Can you imagine being held accountable for all of the rash and inadvisable statements and actions of your teenage years? It’s just not the human way. For most of us, teen rebellion and angst blessedly recedes into faded memories held by a few. However, for emerging adults of Generation Y, who possess digital persona from birth, there is no longer the liberty of growing up in private. This predicament even concerns Eric Schmidt, the Executive Chairman of Google, who stated this week that “The lack of a delete button on the Internet is a significant issue.” He was referring specifically to the problem of young people being hampered forever by their social media history. And not to mention – that of their parents. Yes, so many of us are prone to posting photos of our progeny online that seem cute today, but next year … or the next decade … or forever?
There is a growing awareness among young people that they need to review and purge their social media histories before applying for colleges and jobs. However, the nature of the Internet is that once you post something – a statement, an image, a barely discipherable tweet – that is available for anyone else to download and save. Even the sister of Facebook founder Mark Zuckerberg could not avoid this unsavory reality. Randi Zuckerberg once had a
“Facebook Freakout” over a intimate family photo that she posted on Facebook, which was tweeted out to the public by one of her over one million “friends.” The only time I had the audacity to chastise a friend on Facebook was when she posted a photo of her darling young son making a cute grimace while seated on the toilet. Hell no, I thought! There are so many avenues by which that photo may resurface to haunt that poor boy later on. Have you heard of the photo app Snapchat, which famously boasts that users can unrestrainedly share photos because any “snap” will self-destruct in seconds? Well, it has just been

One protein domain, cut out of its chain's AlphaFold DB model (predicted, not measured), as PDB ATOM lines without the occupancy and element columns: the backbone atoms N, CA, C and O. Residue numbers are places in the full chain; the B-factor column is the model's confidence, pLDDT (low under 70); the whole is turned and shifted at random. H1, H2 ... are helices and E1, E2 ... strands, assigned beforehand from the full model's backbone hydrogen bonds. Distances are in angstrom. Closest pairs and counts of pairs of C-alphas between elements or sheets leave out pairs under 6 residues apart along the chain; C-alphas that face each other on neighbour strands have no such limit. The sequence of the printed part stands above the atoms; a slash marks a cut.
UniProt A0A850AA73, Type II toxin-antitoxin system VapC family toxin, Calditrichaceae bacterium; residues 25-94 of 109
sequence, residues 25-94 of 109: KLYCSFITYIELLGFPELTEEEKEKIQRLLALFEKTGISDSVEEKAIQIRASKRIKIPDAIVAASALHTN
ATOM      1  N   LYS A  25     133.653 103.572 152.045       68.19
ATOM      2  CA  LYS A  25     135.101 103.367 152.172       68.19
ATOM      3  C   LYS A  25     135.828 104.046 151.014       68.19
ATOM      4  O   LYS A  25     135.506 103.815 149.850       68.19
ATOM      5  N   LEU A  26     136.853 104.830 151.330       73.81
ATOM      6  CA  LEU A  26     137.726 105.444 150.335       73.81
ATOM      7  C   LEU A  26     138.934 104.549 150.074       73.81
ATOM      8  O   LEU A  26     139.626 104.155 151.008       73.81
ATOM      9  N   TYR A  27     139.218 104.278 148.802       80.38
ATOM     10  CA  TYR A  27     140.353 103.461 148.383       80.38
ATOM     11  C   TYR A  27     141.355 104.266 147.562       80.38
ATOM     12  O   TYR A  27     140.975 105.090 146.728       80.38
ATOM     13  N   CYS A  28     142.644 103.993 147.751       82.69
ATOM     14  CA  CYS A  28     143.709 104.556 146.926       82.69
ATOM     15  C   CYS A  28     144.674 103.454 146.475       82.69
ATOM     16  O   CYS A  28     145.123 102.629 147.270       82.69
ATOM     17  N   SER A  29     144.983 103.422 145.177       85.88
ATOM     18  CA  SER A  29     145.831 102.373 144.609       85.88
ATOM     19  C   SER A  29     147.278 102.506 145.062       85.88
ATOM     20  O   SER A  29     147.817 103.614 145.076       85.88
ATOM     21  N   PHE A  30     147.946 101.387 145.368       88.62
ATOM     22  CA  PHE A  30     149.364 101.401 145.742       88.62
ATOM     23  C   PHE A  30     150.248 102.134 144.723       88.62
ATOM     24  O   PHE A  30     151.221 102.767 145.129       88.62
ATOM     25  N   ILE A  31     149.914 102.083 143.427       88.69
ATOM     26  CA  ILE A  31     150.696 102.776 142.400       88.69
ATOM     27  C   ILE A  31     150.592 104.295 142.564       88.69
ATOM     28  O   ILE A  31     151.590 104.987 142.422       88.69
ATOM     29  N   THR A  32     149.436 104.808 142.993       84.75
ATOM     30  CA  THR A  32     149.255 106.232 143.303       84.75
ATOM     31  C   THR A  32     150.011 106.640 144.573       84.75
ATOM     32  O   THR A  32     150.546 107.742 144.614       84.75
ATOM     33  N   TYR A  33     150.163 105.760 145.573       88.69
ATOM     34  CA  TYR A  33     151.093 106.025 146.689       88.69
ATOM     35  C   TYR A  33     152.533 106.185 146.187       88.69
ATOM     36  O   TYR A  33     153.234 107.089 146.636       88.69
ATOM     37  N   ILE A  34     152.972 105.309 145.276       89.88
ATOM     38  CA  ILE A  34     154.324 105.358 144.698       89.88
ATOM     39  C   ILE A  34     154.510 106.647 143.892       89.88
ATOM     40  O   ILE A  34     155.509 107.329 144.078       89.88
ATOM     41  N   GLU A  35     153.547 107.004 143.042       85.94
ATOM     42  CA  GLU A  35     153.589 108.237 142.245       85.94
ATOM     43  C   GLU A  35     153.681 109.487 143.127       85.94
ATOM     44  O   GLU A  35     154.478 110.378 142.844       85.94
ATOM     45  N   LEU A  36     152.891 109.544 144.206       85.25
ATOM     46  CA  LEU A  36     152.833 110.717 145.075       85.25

exposed that there is a technical way to recover deleted photos and such snaps have been used against their takers in divorce and other legal cases.
This matter is a public policy issue and not merely an individual’s issue. The teen years are when we humans painstakingly and painfully grow into adulthood by taking liberties with our self-expression. To put the weight of self-censorship on a young person’s shoulders is more than some teens can pull off. Last month in England, a
seventeen-year old girl who aspired to public service, was taken down by some
unsavory media tactics which publicized offensive content from her personal tweets. Currently at the center of national controversy, Paris Brown will probably be punished well into adulthood for the admittedly infantile and callous comments she made during the ages of 14 to 16.
To return to Eric Schmidt of Google, he further stated, although blithely, that teenagers should consider changing their name at the age of 18 in order to ditch their youthful digressions, rants and whatever else needed to be said to get through those teen years.
"I propose that at the age of 18, you should, just as a policy, change your name. Then you can say, 'That really wasn't me; I really didn't do that!"
Schmidt said at the conference.
My reaction to Schmidt’s suggestion was a little selfish. For a teen to feel there is no alternative but to discard a name which is her identity and so thoughtfully bestowed upon her by her parents (that’s the selfish part) – that’s just unfair. I would rather suggest using a child’s middle name or nickname throughout their youth and then releasing their given name for public consumption only in adulthood. Heck, in addition to debutante balls and bat/bar mitzvahs, we wired parents could be hosting name-unveiling parties. This sounds ridiculous, but dire situations call for some creative solutions. As Schmidt put it, "There are times when erasure [of data] is the right thing...and there are times when it is inappropriate. How do we decide? We have to have that debate now."